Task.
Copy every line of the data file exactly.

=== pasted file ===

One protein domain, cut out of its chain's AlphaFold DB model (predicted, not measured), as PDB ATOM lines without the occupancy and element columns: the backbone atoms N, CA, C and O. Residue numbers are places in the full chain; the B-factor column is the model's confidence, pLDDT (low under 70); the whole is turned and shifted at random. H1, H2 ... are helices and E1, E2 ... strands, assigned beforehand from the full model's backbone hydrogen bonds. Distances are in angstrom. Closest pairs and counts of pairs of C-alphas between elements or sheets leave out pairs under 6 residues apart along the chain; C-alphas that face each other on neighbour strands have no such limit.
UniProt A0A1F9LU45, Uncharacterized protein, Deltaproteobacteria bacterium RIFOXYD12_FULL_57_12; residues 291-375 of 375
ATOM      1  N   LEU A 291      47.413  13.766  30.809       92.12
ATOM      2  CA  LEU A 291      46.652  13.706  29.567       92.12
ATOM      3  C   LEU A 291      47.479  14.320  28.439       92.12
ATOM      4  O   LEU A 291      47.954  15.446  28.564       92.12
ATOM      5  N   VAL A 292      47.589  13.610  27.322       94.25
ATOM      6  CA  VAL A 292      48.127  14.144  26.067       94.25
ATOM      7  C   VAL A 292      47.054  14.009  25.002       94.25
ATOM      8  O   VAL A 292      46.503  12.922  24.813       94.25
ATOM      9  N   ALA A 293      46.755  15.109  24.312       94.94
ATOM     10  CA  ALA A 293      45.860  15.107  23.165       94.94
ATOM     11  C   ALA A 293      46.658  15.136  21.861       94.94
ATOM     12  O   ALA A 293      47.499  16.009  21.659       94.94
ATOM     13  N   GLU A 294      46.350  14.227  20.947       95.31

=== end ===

One protein domain, cut out of its chain's AlphaFold DB model (predicted, not measured), as PDB ATOM lines without the occupancy and element columns: the backbone atoms N, CA, C and O. Residue numbers are places in the full chain; the B-factor column is the model's confidence, pLDDT (low under 70); the whole is turned and shifted at random. H1, H2 ... are helices and E1, E2 ... strands, assigned beforehand from the full model's backbone hydrogen bonds. Distances are in angstrom. Closest pairs and counts of pairs of C-alphas between elements or sheets leave out pairs under 6 residues apart along the chain; C-alphas that face each other on neighbour strands have no such limit.
UniProt A0A1F9LU45, Uncharacterized protein, Deltaproteobacteria bacterium RIFOXYD12_FULL_57_12; residues 291-375 of 375
ATOM      1  N   LEU A 291      47.413  13.766  30.809       92.12
ATOM      2  CA  LEU A 291      46.652  13.706  29.567       92.12
ATOM      3  C   LEU A 291      47.479  14.320  28.439       92.12
ATOM      4  O   LEU A 291      47.954  15.446  28.564       92.12
ATOM      5  N   VAL A 292      47.589  13.610  27.322       94.25
ATOM      6  CA  VAL A 292      48.127  14.144  26.067       94.25
ATOM      7  C   VAL A 292      47.054  14.009  25.002       94.25
ATOM      8  O   VAL A 292      46.503  12.922  24.813       94.25
ATOM      9  N   ALA A 293      46.755  15.109  24.312       94.94
ATOM     10  CA  ALA A 293      45.860  15.107  23.165       94.94
ATOM     11  C   ALA A 293      46.658  15.136  21.861       94.94
ATOM     12  O   ALA A 293      47.499  16.009  21.659       94.94
ATOM     13  N   GLU A 294      46.350  14.227  20.947       95.31